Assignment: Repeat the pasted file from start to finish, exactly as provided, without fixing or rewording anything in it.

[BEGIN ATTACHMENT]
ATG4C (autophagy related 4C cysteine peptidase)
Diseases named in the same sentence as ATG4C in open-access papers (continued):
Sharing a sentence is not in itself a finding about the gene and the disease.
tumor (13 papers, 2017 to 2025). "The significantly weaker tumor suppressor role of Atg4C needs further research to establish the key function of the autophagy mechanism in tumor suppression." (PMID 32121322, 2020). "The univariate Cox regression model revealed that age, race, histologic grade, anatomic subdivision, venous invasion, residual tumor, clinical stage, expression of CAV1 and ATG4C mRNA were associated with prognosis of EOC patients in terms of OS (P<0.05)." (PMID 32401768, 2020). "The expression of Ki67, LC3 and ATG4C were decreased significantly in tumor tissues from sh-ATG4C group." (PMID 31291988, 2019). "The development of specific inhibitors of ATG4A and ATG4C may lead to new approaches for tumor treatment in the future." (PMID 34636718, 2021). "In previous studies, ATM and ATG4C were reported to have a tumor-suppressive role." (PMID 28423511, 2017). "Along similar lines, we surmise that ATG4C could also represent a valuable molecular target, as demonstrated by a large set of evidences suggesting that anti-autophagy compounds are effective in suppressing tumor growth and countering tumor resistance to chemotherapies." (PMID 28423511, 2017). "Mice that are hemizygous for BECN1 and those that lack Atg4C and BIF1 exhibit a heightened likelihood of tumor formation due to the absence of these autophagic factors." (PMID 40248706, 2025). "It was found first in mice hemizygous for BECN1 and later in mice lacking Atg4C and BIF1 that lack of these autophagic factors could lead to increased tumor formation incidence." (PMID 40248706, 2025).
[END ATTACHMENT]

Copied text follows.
ATG4C (autophagy related 4C cysteine peptidase)
Diseases named in the same sentence as ATG4C in open-access papers (continued):
Sharing a sentence is not in itself a finding about the gene and the disease.
tumor (13 papers, 2017 to 2025). "The significantly weaker tumor suppressor role of Atg4C needs further research to establish the key function of the autophagy mechanism in tumor suppression." (PMID 32121322, 2020). "The univariate Cox regression model revealed that age, race, histologic grade, anatomic subdivision, venous invasion, residual tumor, clinical stage, expression of CAV1 and ATG4C mRNA were associated with prognosis of EOC patients in terms of OS (P<0.05)." (PMID 32401768, 2020). "The expression of Ki67, LC3 and ATG4C were decreased significantly in tumor tissues from sh-ATG4C group." (PMID 31291988, 2019). "The development of specific inhibitors of ATG4A and ATG4C may lead to new approaches for tumor treatment in the future." (PMID 34636718, 2021). "In previous studies, ATM and ATG4C were reported to have a tumor-suppressive role." (PMID 28423511, 2017). "Along similar lines, we surmise that ATG4C could also represent a valuable molecular target, as demonstrated by a large set of evidences suggesting that anti-autophagy compounds are effective in suppressing tumor growth and countering tumor resistance to chemotherapies." (PMID 28423511, 2017). "Mice that are hemizygous for BECN1 and those that lack Atg4C and BIF1 exhibit a heightened likelihood of tumor formation due to the absence of these autophagic factors." (PMID 40248706, 2025). "It was found first in mice hemizygous for BECN1 and later in mice lacking Atg4C and BIF1 that lack of these autophagic factors could lead to increased tumor formation incidence." (PMID 40248706, 2025).